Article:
Gavel to come down on Cloisters antiques Proceeds to aid children's museum

March 15, 1993|By Robert A. Erlandson | Robert A. Erlandson,Staff Writer

The international art world will cast a glance at Baltimore County next week as the remaining fine and decorative-art antiques from the vast Cloisters Collection go on the auction block at the State Fairgrounds in Timonium.

The March 25 sale of items from the eclectic collection of the late Sumner A. and G. Dudrea Parker will be the fourth held locally this year.

The couple amassed the Continental and American antiques, which date from the 17th to the 19th centuries, during their annual European trips.

The city is auctioning off the collection because the cost of maintaining the estate has strained the city's ability to operate the Children's Museum there, said Claude E. Hitchcock, an attorney hired by the city.

The museum will be moving to the Brokerage downtown within the next two years, but no decision has been made on the future of the Cloisters property itself.

Richard Opfer, the auctioneer, said he expects the sale to bring in $500,000 to $700,000. But he noted that antiques auctions are always a gamble and said, "We'll find out if some of these pieces are really important."

More than 100 paintings are among the 629 lots. They range from a pair of tiny, 4-by-4-inch Flemish landscapes to the 8-by-10-foot "Garden of Neptune," dating from 17th century Italy.

Early Continental carved altar pieces and other figures, some possibly from the 17th century, should fetch good prices, said Gene Canton, a Lutherville antiques dealer and consultant on the sale.

"The emphasis in this collection was always on early art and artifacts, particularly in the Christian tradition," he said.

In 1930, the Parkers built the Cloisters, an eclectic Byzantine-Gothic-Tudor-Renaissance hilltop "castle" on Falls Road in Brooklandville, as the setting for their antiques.

When Mrs. Parker died in 1972, she left the estate to the city, which has operated it as a Children's Museum since 1977. Most of the antiques have been stored in a warehouse in Baltimore, Mr. Opfer said.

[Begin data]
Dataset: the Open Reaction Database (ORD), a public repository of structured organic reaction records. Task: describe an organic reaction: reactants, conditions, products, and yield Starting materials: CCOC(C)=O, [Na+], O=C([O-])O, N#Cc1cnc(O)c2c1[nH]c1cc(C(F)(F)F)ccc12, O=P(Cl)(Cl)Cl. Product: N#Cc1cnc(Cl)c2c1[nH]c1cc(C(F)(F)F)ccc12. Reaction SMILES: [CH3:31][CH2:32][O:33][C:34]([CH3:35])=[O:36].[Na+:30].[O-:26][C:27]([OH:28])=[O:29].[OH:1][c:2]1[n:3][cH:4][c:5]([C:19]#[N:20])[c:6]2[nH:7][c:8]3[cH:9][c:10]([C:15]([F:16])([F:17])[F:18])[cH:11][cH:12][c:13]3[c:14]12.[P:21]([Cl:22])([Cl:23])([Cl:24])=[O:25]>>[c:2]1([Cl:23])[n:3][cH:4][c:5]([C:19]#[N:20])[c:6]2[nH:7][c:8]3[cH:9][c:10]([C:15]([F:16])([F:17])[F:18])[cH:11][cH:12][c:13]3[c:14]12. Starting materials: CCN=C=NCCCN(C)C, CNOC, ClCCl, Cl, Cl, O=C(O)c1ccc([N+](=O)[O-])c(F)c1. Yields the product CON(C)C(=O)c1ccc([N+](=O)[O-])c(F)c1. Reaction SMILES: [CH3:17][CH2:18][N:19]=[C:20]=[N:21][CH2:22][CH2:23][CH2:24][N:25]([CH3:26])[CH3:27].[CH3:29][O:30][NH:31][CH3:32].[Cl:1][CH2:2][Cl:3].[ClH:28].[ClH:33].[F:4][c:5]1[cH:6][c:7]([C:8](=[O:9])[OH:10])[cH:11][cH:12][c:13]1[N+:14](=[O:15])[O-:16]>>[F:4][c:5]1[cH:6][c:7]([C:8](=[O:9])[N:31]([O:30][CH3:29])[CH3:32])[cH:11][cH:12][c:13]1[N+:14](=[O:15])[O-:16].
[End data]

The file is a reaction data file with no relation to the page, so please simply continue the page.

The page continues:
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Inquiries about the sale, which was advertised in the European antique-trade press, have been received from throughout the country and as far away as South Africa and Greece, Mr. Canton said.

"Many of the items in this sale are not frequently on the market," said Mr. Canton.

Actually, many of the collection's best objects already have been sold at the New York branch of Christie's, the London auction house, said Betsy Gorman, who represents Christie's in Baltimore.

Even so, the Timonium sale will offer "a number of unusual items," particularly the religious carvings, she said. "This is a very unusual sale for Baltimore."

Among the "stars" will be an 8-by-10-foot tapestry, "possibly Gobelins" according to the catalog, from the late 17th or early 18th century. It

has a pre-sale estimate of $7,000 to $9,000.

One of the best pieces of furniture is an Italian cassone, or coffer, of intricately carved and gilded walnut. The pre-sale estimate is $1,000 to $1,500. For those who want to travel in style, a leather-covered, gilt-mounted sedan chair also will be on sale. Its estimated price is $2,000 to $3,000.

The first sale, Jan. 14, consisted of the "damaged and rough things" from the collection, Mr. Canton said. Prints and other paper items were sold two weeks later, followed by medium-quality furniture and pictures on Feb. 4. Mr. Opfer said the three sales brought about $150,000.

Judge Thomas E. Noel of the Baltimore Circuit Court approved the auction late last year. He reviewed the issue because stipulations in the Parkers' wills allow the sale of estate property only to maintain the Cloisters museum.

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